Bridge School Benefit Concert Review


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Newgroups: Subject: Bridge Concert Review: S.F. Examiner

For all, here's the San Francisco Examiner review of the recent Bridge show:

Springsteen, Neil Young - born to be sensational

by Craig Marine


Mon, Oct. 30, 1995


MOUNTAIN VIEW - In a very special evening of music stretching across more than five hours, Neil Young's Bridge School benefit concert at the Shoreline Amphitheatre Saturday night provided highlight after artistic highlight.

With the usual array of eclectic talent, from the sublime - Emmylou Harris with Daniel Lanois - to the surreal - Beck - to the just plain sensational - Bruce Springsteen and Young himself - the bridge concert has become one of the most anticipated concerts of the season.

The ninth annual concert, like its predecessors, was held to benefit the Bridge School for children with severe speech and physical impairments by ensuring that each child's ability to reach their potential is maximized by creating a school environment with those goals at the forefront. All of the artists and crews donate their time to this worthy cause and performances are given against the moving backdrop of many of the school's students watching from wheelchairs from a platform at the rear of the stage.

Opening the show was MTV darling Beck, the strangely appealing waifish youngster with the spaced out blue eyes and the wonderful gift for storytelling. He seemed a little lost in the all-acoustic realm, without his tape loops and high energy stage antics, but he was able to show himself as an accomplished songwriter with a lot to say.

The Pretenders and Hootie and the Blowfish also performed on the bill, both to extremely warm crowd reactions. The Pretenders set was exceptional, as Chrissie Hynde and her band were joined by a string quartet for several of their songs, in keeping with the acoustic format for the evening. Their renditions of "Brass in Pocket" and Young's "The Needle and the Damage Done" - which Hynde sent out in memory of the late Shannon Hoon, whose band, Blind Melon, was to appear at this year's show before Hoon's tragic death - were particularly moving.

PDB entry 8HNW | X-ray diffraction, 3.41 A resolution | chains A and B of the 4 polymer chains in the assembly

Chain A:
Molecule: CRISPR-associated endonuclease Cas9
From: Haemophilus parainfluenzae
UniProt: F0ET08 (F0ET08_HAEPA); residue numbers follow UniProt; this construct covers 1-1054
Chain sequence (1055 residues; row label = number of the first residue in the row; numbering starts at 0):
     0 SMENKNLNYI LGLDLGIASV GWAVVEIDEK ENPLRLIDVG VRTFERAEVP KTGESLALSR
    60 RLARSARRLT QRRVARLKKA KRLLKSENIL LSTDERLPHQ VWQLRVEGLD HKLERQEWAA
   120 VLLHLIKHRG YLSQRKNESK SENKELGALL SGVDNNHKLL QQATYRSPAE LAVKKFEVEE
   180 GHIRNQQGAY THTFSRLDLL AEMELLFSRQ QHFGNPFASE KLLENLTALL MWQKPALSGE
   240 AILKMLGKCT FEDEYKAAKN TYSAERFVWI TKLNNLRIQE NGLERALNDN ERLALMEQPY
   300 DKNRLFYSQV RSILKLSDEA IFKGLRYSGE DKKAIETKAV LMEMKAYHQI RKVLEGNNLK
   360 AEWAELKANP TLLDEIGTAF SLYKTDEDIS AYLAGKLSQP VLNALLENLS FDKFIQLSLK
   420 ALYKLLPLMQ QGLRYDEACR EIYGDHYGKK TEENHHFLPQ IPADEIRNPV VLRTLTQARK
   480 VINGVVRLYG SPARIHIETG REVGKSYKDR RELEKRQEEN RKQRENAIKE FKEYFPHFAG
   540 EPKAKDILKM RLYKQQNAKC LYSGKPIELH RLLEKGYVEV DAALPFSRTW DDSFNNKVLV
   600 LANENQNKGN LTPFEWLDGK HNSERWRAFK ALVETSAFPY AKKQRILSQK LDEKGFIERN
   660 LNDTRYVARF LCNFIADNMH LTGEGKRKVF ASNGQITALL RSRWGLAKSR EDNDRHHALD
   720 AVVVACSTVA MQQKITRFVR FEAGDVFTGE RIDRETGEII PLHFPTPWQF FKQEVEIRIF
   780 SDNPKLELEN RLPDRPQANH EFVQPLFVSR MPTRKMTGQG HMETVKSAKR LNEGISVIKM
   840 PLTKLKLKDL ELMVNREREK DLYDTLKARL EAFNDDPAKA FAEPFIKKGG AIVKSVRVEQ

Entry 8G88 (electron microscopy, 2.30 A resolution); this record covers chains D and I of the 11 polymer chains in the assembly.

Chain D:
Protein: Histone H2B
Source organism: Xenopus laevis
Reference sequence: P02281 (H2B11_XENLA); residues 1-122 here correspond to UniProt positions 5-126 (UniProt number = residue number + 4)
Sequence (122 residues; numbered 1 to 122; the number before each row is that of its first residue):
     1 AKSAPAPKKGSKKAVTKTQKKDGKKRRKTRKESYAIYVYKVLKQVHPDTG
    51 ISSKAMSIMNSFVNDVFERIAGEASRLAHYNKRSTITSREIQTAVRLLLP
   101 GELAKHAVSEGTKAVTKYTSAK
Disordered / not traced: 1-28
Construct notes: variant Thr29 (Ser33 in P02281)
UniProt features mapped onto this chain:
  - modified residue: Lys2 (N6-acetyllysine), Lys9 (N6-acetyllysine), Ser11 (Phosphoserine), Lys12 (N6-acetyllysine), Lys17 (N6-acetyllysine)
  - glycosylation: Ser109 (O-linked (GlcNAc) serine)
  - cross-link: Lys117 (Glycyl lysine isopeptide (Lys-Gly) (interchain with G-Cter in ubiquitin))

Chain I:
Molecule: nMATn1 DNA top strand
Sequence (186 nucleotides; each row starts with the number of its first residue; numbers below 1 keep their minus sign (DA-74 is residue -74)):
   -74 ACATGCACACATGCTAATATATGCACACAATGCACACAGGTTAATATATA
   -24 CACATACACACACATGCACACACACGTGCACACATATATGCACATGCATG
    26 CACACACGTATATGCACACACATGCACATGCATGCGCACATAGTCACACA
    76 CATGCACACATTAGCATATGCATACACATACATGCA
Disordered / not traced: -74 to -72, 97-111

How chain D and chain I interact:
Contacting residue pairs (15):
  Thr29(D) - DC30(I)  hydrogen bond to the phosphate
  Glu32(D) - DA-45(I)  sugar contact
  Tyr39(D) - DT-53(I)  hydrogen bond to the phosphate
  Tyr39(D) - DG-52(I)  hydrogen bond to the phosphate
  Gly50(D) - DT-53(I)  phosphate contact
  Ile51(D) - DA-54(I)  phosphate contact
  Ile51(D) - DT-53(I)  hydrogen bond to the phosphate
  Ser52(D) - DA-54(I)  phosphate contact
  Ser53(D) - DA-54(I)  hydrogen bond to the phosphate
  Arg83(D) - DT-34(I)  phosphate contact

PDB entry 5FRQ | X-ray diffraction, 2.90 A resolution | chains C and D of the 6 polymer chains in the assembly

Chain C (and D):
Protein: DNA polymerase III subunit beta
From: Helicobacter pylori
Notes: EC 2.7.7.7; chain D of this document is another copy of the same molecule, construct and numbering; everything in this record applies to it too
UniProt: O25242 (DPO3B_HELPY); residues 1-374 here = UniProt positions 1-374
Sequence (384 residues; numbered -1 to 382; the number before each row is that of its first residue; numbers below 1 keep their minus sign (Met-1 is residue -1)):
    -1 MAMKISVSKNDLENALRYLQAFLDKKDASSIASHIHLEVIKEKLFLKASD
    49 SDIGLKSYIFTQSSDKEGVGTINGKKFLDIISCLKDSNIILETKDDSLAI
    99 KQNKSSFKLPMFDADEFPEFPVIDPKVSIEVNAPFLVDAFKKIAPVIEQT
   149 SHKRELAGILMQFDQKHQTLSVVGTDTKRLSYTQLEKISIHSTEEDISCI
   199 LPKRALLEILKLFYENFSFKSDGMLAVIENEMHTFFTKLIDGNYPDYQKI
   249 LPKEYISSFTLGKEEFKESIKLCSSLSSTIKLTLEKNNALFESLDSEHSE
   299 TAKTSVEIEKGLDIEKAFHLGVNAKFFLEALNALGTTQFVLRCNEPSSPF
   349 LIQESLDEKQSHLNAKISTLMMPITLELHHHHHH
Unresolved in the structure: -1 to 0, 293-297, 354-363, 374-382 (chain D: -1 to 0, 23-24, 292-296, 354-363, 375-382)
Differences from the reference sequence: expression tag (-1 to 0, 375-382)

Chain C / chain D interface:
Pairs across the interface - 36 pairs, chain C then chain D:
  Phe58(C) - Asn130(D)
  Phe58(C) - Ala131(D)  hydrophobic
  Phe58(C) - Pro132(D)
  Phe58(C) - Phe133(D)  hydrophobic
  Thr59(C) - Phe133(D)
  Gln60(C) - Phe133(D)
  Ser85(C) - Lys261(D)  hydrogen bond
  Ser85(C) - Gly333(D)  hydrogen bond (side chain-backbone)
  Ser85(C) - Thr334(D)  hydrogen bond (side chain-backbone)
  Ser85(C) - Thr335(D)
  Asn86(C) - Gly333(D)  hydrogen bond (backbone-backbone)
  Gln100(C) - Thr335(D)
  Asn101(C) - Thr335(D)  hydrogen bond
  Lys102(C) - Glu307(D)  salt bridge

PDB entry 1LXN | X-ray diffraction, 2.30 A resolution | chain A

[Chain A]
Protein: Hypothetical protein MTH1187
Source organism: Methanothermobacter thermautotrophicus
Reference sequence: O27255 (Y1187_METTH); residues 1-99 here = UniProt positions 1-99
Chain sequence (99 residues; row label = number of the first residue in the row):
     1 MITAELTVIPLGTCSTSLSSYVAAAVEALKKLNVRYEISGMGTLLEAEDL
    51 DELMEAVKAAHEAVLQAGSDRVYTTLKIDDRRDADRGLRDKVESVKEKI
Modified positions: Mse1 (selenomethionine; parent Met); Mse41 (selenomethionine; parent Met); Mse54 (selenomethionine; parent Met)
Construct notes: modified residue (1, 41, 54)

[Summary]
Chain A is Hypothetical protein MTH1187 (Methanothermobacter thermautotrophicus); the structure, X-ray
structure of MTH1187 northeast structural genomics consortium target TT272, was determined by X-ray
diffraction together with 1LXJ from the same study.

The Hooties turned in their usual pleasant set of pleasant music in a manner so mellow that if they got any more mellow they'd all be stacked up in Duggan's mortuary. Whatever the Blowfish phenomenon is about, it clearly has captured the hearts of America as their album, "Cracked Rear View," continues to sell at a mind-boggling pace. Go figure.

But the evening's real highlight came with Springsteen's inspired performance. Taking the stage in the middle of the bill, just after the Lanois, Harris country-Cajun set - it sounds like a new salad dressing but is awfully easy on the ears - Springsteen was mesmerizing. No other performer can hold an audience at such rapt attention as he merely tunes his guitar. When he sings his songs, which take so well to acoustic stylings, the entire place was listening intently.

Springsteen, performing for the first time in the Bay Area in several years, performed seven songs, including two from his upcoming new album, "The Ghost of Tom Joad," to be released in late November. Beginning with "Seeds," Springsteen then did a marvelous reworking of "Adam Raised a Cain" before going into his first new song,

"Sinaloa Cowboys" a tale of two Mexican brothers and what befalls them as they try for a better life in the north. Springsteen then did a version of "Point Blank" that was stunning in its stark clarity, followed that with the humorous "Hard Army Life," went into "This Hard Land" from his greatest hits album and finished with the moving title track to his new record, which he dedicated to the "the Gingrich Mob" in Washington, D.C. He was called back for an encore, joining Young for a riveting duet on "Down By the River," after the evening's host joked that "Bruce says he doesn't have any more songs so we're gonna do one of mine."

If Springsteen's set was the performance of the night, Young's offerings weren't far behind. The Bard of Woodside opened the show with three beautiful numbers, "Comes a Time," his own "Needle and the Damage Done" and "Heart of Gold," a song he performs only on special occasions these days. Then, to close the show, he was joined by his long-time back-up band, Crazy Horse, for exceptional versions of "Pocahontas," "Look Out for My Love," "Cortez the Killer," "Powderfinger," "Tonight's the Night" and a group rendition of "Keep on Rockin' in the Free World" that brought Bruce, the Blowfish and even Aerosmith's Steven Tyler out of the wings to join in on the choruses.

Young has reached a point in his career where he can shape his songs - even songs he may have performed hundreds of times - to whatever mood he may be in in a given moment, playing with the phrasings, altering the guitar lines, using his incredible power as a musician to transcend the song's normal boundaries and reach right into the soul of the songs.

When he is joined by someone like Springsteen, who possesses equal power, the results are nothing short of remarkable. It would be wonderful to see these great talents - both of whom were nominated last year for Academy Awards for their work on the "Streets of Philadelphia" soundtrack - join together on an extended project. They both seemed to be enjoying themselves enough Saturday night to make this seem not as far-fetched as it might seem at first consideration.

©Mon, Oct. 30, 1995 San Francisco Examiner

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